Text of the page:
--Valeurie Friedman


Have you checked to see if your deed contains racial exclusions? If so, will you go through the legal process to have them removed, or do you plan to? Let us know.

Erase the evidence or preserve the record -- what do you think? Let us know.

How to remove racial exclusions from your deed

Many thanks to Alan Brickley, Amy Houchen, Layla Kailani McLean and Ode Minton-Smith of Lake Oswego firm Buckley Law, Jennifer Rollins and Carrie Wilton for their help and guidance in drafting this overview of the process. This attempt to describe the necessary steps is not legal advice, your experience may differ.

Step 1: Locate your deed to see if it contains racial restrictions.

If you don’t have a copy in your files, you can look up your property at the Multnomah County division of Assessment, Recording and Taxation (DART) (Multnomah County division of Assessment, Recording and Taxation (DART). It may be necessary to visit the DART office in person. See the website for details. Copy fees may apply. A real estate agent may also be able to get this information for you at no cost.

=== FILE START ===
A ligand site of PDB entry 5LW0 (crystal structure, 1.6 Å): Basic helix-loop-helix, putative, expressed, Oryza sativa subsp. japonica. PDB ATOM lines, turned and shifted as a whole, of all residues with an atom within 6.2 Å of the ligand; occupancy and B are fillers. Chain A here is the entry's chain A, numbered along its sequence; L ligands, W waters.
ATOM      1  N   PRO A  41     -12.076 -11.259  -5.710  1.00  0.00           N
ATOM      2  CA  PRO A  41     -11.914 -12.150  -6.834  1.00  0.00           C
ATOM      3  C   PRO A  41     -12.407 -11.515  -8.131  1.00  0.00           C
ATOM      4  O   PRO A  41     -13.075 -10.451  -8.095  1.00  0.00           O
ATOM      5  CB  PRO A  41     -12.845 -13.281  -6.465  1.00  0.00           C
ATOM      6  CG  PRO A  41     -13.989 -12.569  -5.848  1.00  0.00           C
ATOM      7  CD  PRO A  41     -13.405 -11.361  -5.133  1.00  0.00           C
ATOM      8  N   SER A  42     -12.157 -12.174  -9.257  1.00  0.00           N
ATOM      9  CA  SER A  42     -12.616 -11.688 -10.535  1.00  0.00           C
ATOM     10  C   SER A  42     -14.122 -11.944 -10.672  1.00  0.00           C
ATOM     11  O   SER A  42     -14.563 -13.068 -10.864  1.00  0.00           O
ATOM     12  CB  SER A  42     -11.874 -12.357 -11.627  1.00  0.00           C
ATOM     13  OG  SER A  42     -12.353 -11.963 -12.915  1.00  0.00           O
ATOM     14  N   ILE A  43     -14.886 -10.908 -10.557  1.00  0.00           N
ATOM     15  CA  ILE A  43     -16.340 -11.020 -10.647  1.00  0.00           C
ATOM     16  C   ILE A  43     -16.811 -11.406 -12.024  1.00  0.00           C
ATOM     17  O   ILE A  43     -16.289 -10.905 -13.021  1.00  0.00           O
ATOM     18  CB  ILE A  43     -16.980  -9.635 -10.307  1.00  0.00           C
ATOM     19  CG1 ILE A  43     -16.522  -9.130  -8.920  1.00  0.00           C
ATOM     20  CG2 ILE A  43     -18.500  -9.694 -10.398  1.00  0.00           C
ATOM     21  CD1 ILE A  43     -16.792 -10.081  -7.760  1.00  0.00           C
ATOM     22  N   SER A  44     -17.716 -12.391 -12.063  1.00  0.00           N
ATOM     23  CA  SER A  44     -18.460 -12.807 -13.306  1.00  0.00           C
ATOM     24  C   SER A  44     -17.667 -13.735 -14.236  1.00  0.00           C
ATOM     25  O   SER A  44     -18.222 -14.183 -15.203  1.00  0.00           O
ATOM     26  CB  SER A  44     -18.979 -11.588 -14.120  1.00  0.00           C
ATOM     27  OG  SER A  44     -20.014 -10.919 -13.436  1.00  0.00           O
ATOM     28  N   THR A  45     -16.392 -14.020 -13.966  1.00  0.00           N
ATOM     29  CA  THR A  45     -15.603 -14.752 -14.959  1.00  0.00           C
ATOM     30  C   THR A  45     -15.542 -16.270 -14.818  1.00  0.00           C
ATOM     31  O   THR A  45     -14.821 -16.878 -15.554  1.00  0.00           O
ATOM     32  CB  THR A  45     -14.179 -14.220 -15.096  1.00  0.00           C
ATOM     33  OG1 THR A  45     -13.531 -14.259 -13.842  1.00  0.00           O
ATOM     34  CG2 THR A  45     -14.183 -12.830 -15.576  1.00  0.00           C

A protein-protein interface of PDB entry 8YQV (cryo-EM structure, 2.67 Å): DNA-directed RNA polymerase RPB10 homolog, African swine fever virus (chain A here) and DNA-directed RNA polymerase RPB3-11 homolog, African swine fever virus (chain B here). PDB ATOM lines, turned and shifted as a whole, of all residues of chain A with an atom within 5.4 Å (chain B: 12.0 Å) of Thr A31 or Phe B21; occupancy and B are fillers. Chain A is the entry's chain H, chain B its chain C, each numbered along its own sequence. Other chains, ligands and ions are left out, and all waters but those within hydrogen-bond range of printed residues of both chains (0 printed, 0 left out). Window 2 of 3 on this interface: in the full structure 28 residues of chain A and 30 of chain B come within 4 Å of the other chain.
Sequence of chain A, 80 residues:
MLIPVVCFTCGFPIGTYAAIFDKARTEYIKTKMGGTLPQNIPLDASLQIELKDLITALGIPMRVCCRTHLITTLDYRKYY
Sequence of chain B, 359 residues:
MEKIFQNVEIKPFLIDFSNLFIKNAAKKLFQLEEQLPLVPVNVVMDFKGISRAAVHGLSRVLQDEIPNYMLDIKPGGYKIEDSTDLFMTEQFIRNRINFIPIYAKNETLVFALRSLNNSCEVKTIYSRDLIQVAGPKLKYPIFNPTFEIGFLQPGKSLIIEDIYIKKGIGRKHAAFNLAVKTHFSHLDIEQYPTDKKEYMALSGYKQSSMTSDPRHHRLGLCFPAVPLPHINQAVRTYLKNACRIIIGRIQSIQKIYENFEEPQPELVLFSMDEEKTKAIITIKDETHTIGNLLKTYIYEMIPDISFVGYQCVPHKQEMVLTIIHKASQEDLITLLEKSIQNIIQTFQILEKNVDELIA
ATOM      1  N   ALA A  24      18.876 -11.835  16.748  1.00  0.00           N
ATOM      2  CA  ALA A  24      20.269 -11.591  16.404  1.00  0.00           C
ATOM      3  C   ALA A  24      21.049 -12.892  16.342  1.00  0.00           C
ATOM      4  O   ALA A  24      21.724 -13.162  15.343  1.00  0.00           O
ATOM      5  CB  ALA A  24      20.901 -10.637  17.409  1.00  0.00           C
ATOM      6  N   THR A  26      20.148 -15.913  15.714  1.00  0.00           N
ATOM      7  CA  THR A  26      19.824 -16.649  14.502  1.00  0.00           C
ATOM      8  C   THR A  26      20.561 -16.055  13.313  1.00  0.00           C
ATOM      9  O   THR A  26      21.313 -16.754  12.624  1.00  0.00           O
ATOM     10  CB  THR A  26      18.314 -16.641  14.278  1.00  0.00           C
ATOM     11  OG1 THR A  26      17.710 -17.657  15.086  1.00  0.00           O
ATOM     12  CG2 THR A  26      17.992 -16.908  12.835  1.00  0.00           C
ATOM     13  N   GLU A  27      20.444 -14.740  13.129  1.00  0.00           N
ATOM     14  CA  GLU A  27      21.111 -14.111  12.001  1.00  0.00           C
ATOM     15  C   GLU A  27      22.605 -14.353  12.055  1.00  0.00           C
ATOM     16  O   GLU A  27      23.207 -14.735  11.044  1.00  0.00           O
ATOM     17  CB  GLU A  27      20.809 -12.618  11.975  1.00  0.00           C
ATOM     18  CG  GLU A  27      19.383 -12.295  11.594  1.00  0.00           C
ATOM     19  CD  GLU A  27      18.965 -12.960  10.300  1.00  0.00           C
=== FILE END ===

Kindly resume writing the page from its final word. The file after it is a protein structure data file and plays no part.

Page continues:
Step 2. Download and complete forms.

There are four forms in the Discriminatory Property Provisions packet provided by the Oregon Judicial Department. Two additional forms that you may find helpful are provided here.

Following is a list of the forms, how to fill them out, and what to do with them.

1. Petition to Remove Discriminatory Provisions (two pages). File this form with the circuit court for the county where the property is located. There are no filing fees for the Petition. The Petition can be filed in person (when the courts are open to the public again), by mail or online. The court clerk will provide you with a case number when the Petition is filed or over the phone if filing by mail. Find more information on how to file a case here.

2. General Judgment to Remove Discriminatory Restrictions to Real Property Records. Complete this form and send a copy to any other owners listed on the property title (see #3 below for more information on this). Hold on to the original, you will submit it later to the Court. To complete this form, fill in the exact language to be removed in the same way as written in the Petition (including page number, section, and paragraph, as applicable) on Line 15 where it says The discriminatory provisions to be removed from the title of the real property is/are as follows. On Line 20, write in the information requested or attach a copy. The Judge will check the appropriate box following the line: NOW THEREFORE, it is hereby ORDERED AND ADJUDGED that: The General Judgment form must meet the requirements in ORS 205.232:

  • Text must be typed, written, or printed in 8-point type or larger

  • Page size must be between 8 1/2" x 11" and 8 1/2" x 14"

  • Paper must be of a quality that can be photocopied or otherwise reproduced

  • There must be enough space for the recording sticker (4" x 2") to be placed on the first page of the document (preferably in the upper right hand corner)